Tag Archives: action adventure

Assassin’s Creed Syndicate, a big ol’ boring collectathon

I started playing Assassin’s Creed Syndicate when I came home from the hospital last August; I’m still playing it. It’s a long one, bloated with things to collect and many uninspired missions that I no longer even care about completing the way the developers clearly want me to, but I like finishing things that I start, and so I’ve stuck with it still despite it being really boring. Those are both my words and Melanie’s word; the poor thing has had to endure watching me run around like a maniac in search of every single collectible. I’m currently in sequence 8, with one more sequence to go, along with a few Achievements to unlock because, at this point, I’ve put in a good chunk of work to unlock them already…might as well see them pop.

Assassin’s Creed Syndicate is set in a fictional history of real-world events and follows the centuries-old struggle between the Assassins, who fight for peace with liberty, and the Templars, who desire peace through order. The story is set in Victorian-era London and follows twin assassins Jacob and Evie Frye as they navigate the corridors of organized crime and take back the city from Templar control. Naturally, this being an Assassin’s Creed game, you’ll run into many a notable figures as you stab and loot your way to victory, such as novelist Charles Dickens, biologist Charles Darwin, inventor Alexander Graham Bell, political theorist Karl Marx, nurse Florence Nightingale, Duleep Singh (the last maharajah of the Sikh Empire), Sergeant Frederick Abberline of the Metropolitan Police Service (known for his investigation of Jack the Ripper), and Queen Victoria. Phew.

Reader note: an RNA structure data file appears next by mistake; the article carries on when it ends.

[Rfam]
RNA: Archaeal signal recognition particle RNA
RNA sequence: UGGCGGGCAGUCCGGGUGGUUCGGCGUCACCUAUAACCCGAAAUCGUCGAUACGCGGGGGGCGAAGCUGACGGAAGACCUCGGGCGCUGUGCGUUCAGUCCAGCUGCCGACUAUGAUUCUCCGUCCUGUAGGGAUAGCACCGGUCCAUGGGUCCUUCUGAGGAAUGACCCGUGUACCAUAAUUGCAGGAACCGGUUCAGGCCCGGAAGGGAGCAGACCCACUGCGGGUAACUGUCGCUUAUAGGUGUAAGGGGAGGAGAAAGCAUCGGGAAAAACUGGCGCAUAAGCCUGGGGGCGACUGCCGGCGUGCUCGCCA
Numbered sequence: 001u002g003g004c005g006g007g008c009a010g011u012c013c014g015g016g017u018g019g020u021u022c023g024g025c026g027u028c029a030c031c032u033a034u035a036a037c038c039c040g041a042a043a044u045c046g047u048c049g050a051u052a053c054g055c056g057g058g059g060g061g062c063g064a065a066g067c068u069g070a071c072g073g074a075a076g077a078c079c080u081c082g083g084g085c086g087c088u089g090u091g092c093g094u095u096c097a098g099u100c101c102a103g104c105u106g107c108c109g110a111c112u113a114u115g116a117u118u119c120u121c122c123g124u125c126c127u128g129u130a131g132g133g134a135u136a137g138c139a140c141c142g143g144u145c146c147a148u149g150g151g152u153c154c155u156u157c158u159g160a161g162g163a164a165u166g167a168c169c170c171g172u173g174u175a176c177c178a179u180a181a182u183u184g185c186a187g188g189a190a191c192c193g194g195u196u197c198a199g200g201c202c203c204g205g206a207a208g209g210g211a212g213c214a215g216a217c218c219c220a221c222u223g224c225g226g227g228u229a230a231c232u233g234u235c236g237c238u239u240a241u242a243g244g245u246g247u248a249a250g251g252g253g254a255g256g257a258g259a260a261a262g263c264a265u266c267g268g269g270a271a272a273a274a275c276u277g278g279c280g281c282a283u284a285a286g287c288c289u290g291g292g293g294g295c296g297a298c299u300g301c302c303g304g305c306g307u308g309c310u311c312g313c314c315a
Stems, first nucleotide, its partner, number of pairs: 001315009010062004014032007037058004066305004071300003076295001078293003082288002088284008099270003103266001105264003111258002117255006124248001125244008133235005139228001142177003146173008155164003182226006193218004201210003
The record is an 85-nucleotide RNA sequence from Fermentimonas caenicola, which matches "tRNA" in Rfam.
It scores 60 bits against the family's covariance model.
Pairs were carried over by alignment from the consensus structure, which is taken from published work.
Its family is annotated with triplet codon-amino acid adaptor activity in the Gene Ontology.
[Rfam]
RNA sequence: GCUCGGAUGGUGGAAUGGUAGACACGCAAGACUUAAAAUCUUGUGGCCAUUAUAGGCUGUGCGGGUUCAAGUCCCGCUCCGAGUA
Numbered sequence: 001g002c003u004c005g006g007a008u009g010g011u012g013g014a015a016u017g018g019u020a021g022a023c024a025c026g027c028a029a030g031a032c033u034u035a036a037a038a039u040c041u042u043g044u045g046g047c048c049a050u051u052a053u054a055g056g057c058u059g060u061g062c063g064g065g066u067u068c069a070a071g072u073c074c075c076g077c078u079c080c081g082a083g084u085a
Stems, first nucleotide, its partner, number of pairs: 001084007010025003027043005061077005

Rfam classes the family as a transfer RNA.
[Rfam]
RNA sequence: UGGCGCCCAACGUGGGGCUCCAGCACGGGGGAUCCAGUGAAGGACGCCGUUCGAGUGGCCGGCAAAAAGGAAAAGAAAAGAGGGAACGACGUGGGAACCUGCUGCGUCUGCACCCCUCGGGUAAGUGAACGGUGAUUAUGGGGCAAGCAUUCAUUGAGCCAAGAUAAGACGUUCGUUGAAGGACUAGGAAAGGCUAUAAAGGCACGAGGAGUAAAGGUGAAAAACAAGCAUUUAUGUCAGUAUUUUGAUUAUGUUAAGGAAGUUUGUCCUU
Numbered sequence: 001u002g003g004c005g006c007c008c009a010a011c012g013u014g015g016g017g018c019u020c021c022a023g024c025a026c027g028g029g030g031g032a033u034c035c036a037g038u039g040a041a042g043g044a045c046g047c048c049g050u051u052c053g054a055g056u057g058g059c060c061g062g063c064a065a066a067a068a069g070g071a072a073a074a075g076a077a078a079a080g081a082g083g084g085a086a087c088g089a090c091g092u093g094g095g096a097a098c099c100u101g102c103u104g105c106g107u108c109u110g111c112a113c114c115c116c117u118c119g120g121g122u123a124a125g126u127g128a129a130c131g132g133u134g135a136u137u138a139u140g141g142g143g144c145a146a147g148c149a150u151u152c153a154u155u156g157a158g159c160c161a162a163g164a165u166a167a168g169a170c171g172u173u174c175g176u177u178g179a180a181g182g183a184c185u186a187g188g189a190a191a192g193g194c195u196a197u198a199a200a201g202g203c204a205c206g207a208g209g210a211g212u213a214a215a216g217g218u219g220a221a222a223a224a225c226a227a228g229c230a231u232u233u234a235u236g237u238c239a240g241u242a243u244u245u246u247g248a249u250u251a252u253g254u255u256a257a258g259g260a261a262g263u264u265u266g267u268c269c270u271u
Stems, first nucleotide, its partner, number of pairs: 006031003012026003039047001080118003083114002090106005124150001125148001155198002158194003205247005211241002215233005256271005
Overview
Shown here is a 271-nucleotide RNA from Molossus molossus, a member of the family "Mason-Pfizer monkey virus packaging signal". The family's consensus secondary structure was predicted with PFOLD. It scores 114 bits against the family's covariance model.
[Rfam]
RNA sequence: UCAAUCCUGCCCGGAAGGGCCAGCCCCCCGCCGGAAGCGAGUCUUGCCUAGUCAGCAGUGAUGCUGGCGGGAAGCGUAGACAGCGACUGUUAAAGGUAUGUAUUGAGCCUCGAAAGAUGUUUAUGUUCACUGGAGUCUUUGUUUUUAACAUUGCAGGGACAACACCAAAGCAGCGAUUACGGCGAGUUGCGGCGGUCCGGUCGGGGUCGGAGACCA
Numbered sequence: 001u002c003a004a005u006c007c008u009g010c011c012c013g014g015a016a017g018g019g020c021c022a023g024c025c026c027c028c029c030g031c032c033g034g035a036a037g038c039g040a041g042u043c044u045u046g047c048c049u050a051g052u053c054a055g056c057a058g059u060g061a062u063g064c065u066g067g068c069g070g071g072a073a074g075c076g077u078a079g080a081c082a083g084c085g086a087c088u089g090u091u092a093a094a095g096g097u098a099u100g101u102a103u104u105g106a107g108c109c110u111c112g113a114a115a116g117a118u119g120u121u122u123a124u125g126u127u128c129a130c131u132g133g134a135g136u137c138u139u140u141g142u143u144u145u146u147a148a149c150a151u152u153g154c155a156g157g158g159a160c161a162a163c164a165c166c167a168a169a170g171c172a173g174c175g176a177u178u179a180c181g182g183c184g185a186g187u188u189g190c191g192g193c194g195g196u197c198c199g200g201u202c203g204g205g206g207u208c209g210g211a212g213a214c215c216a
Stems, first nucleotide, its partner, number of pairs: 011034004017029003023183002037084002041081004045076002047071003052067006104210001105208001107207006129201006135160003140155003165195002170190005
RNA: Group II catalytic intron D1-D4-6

It’s an Assassin’s Creed game, which means it does all the same things previous ones have done, but on a grander scale, this being on the Xbox One and not the Xbox 360. It’s got main missions, side missions, a thousand collectibles, gear to upgrade, income to earn, gangs to upgrade, skills and perks to unlock, and so on, just like Assassin’s Creed: Black Flag–maybe the last one I’ve truly enjoyed–Assassin’s Creed II, and Assassin’s Creed: Brotherhood. I wasn’t thrilled with Assassin’s Creed: Revelations, and all I remember from it is that is focused heavily on bombs. Anyways, taking place in a bustling place like London, the buildings are bigger and more closely connected to each other; to help get around somewhat faster, both Jacob and Evie have access to a grappling hook device that shoots a zipline from one place to another. This still doesn’t make all the running around fun or that much quicker, as climbing can still be iffy, with the occasional leaping off of rooftops to your swift death below.

Here’s something funny I’ve been doing while running around from one place to another simply to collect a pressed flower, a poster, a beer bottle, or a chest full of crafting/upgrade ingredients. I’ve been telling Alexa–that robot lady everyone seemingly now has in their house–to play a playlist of polka music. Honestly, it makes all the to-ing and fro-ing much more enjoyable, because it’s not like any interesting dialogue is happening at this time, and getting from A to B can often take a couple of minutes, depending on where you are and whether or not there’s a fast travel viewpoint nearby. At some point, I have to give up the notion that I’m going to open every single chest in this game because…there are just too many.